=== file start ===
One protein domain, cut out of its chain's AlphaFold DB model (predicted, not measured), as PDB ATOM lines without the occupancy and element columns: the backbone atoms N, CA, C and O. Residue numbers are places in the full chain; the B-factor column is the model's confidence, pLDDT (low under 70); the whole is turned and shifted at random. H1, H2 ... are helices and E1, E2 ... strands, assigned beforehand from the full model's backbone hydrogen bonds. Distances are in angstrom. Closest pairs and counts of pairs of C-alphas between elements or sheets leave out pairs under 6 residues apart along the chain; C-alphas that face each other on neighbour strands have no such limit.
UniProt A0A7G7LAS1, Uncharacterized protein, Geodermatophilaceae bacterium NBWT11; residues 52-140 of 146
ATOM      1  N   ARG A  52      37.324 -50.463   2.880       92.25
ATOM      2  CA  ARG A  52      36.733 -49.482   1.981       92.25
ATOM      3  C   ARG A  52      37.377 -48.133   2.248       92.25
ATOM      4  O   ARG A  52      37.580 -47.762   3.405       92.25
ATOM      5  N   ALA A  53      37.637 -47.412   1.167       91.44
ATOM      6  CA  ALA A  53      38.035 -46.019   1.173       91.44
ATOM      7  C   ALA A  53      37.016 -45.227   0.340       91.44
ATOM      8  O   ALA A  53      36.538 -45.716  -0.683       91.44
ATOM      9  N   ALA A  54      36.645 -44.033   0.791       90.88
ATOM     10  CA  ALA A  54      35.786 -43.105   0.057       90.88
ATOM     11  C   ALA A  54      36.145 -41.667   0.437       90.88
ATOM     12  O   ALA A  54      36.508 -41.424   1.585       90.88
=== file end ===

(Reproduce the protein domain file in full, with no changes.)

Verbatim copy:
One protein domain, cut out of its chain's AlphaFold DB model (predicted, not measured), as PDB ATOM lines without the occupancy and element columns: the backbone atoms N, CA, C and O. Residue numbers are places in the full chain; the B-factor column is the model's confidence, pLDDT (low under 70); the whole is turned and shifted at random. H1, H2 ... are helices and E1, E2 ... strands, assigned beforehand from the full model's backbone hydrogen bonds. Distances are in angstrom. Closest pairs and counts of pairs of C-alphas between elements or sheets leave out pairs under 6 residues apart along the chain; C-alphas that face each other on neighbour strands have no such limit.
UniProt A0A7G7LAS1, Uncharacterized protein, Geodermatophilaceae bacterium NBWT11; residues 52-140 of 146
ATOM      1  N   ARG A  52      37.324 -50.463   2.880       92.25
ATOM      2  CA  ARG A  52      36.733 -49.482   1.981       92.25
ATOM      3  C   ARG A  52      37.377 -48.133   2.248       92.25
ATOM      4  O   ARG A  52      37.580 -47.762   3.405       92.25
ATOM      5  N   ALA A  53      37.637 -47.412   1.167       91.44
ATOM      6  CA  ALA A  53      38.035 -46.019   1.173       91.44
ATOM      7  C   ALA A  53      37.016 -45.227   0.340       91.44
ATOM      8  O   ALA A  53      36.538 -45.716  -0.683       91.44
ATOM      9  N   ALA A  54      36.645 -44.033   0.791       90.88
ATOM     10  CA  ALA A  54      35.786 -43.105   0.057       90.88
ATOM     11  C   ALA A  54      36.145 -41.667   0.437       90.88
ATOM     12  O   ALA A  54      36.508 -41.424   1.585       90.88